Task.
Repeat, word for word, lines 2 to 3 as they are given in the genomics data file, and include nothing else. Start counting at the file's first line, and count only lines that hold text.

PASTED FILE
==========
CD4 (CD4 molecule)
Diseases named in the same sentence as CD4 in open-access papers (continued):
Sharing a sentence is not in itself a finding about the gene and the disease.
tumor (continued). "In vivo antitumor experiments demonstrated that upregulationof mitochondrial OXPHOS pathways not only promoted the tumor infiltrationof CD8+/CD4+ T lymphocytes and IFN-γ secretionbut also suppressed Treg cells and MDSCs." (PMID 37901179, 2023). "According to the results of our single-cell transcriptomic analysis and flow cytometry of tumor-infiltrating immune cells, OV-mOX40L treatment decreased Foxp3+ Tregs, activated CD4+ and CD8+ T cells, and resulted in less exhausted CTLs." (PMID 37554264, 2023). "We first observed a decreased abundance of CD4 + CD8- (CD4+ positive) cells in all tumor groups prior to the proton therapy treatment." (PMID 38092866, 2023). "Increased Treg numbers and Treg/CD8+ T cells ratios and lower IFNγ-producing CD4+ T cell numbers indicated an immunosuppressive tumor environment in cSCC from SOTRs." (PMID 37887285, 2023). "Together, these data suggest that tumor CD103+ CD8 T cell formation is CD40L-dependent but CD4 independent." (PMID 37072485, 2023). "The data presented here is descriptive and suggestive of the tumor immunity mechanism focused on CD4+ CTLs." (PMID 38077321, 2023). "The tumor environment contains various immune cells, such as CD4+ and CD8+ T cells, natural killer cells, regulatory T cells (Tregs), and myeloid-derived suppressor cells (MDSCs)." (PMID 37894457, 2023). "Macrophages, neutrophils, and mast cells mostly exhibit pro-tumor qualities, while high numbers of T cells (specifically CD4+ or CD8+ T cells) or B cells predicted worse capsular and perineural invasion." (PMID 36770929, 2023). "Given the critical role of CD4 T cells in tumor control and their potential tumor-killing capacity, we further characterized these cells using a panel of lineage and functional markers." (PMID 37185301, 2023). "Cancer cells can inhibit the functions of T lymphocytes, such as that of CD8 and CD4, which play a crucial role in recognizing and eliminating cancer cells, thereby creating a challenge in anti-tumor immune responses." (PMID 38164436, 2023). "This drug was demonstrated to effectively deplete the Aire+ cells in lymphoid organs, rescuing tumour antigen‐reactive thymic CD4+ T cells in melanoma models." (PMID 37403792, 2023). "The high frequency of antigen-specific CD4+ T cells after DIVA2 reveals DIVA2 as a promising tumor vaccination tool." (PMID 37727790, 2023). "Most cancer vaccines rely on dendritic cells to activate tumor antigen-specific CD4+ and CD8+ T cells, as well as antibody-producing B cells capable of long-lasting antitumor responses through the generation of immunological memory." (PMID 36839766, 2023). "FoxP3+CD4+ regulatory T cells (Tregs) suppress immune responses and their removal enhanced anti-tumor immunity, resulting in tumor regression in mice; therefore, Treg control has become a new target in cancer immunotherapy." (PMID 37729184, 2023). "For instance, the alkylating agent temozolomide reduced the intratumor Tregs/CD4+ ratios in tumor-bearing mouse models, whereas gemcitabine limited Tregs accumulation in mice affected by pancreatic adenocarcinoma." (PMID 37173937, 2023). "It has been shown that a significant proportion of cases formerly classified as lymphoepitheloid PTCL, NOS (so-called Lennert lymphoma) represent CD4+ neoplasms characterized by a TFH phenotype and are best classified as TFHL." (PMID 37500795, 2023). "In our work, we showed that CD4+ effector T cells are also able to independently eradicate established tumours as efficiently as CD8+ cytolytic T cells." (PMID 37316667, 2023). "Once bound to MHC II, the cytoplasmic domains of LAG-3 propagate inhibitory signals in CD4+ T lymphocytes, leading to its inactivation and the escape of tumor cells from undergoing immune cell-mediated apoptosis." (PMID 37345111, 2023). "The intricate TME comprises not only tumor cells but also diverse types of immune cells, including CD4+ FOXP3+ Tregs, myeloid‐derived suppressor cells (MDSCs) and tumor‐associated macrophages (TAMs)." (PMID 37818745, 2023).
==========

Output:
Diseases named in the same sentence as CD4 in open-access papers (continued):
Sharing a sentence is not in itself a finding about the gene and the disease.